Tuesday, October 19, 2010

Power to the People

Everyday, communicators try to imagine what will engage their target audiences. What will bring an idea to life and create a lasting impression? Historically, the solutions to questions like these have been expressed through one-way channels: talking at consumers and hoping the message will resonate with them. Today though, pioneering campaigns are considering the power of interactivity to engage audiences and, most importantly, create meaningful, personalised relationships.

Back in my university days, one of my major interests was the study of hypertexts. These electronic texts changed the way we consumed literature, offering an interactive element that gave power to the reader to control their own narrative journey. Of course, all reading can be regarded as interactive in the sense that we have to come to decisions about meaning. But, without getting all theoretical, one of the major distinctions between a hypertext and, say, a traditional novel, is that a hypertext has a unique element of user interaction and control. A reader's decisions actually change their experience of order, structure and, in some cases, the representational nature of the text itself. This is much easier to imagine when we think about the world's biggest existing hypertext, one that is chopping, changing and very much 'alive' right this minute: the internet. Every day, readers chart their own course through this massive interlinked text, interacting with links to other pages and being asked to leave their mark on a range of interactive features.

This kind of textual intercourse existed in pre-electronic forms too. The cult of adventure game books was a well-established mini-craze among young people, especially in the 90s. These books placed the reader in the body of the narrator, asking them to take executive decisions by turning to a corresponding page in order to continue the plot. The challenge was to get to the end of the story still alive! Of course, modern gaming has now replaced such literary versions as the height of interactive, decision-based entertainment. In fact, so much of popular culture has now embraced interactivity: from popular television programmes asking viewers to take part in national quizzes through to satellite navigation equipment, asking users to input a range of personal preferences.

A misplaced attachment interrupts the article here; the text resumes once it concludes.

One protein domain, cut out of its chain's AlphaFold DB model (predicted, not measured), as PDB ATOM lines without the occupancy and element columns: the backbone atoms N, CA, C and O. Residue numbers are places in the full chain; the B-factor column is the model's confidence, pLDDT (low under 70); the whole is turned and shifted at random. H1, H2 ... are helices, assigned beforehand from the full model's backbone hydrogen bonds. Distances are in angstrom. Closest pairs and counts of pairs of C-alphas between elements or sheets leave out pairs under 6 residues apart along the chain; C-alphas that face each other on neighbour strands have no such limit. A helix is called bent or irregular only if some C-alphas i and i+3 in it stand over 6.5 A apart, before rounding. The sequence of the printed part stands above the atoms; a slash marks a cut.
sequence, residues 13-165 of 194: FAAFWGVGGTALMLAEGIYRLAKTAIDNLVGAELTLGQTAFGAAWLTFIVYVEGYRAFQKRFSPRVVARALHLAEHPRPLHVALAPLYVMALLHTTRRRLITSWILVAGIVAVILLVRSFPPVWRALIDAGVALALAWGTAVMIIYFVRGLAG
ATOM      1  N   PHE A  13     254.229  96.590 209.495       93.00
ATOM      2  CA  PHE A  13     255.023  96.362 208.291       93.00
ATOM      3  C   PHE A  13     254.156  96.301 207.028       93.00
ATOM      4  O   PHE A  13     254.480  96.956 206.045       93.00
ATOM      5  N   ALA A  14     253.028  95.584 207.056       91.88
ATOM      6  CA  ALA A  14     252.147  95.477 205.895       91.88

So what of the communications industry?

Well, there is an increasing trend towards campaigns that empower consumers by asking them to interact with brands. The most obvious form would be through social media channels, where communicating has evolved from the traditional, top-down 'brand-speaks-same-message-to-large-number-of-passive-consumers' model to one where brands have multiple conversations with active consumers and, crucially, listen back to what they have to say. Of course, that doesn't mean consumers didn't have a voice when brands weren't really listening – only that they didn't have the platform to interact and express themselves directly. Today, most leading brands have strategies for engaging interactive platforms like social media and have had to evolve their communications strategies as more and more companies look to increase engagement.

Brand interaction with social media is something that has commonly been seen to be the responsibility of a PR strategy, as opposed to the more above-the-line discipline of advertising. However, innovators are showing that doesn't have to be the case. More and more advertising campaigns are including interactive elements, engaging consumers and, in the process, blurring the boundaries between what is seen as advertising and PR. For example, Walkers crisps devised a campaign asking members of the public to come up with interesting and unusual flavours. Their campaign, 'Do us a flavour', ended up with the public proposing varieties such as Chilli and Chocolate, Fish and Chips and even Cajun Squirrel. To complete the interactive engagement and prolong the campaign, Walkers then asked the public to vote for which flavour they would like to see developed as part of Walkers' permanent product range. Cue massive buzz and word of mouth promotion before the winner, Builder's Breakfast, was finally announced. The fact the flavour was discontinued a year later did little to dampen the publicity fever of the time.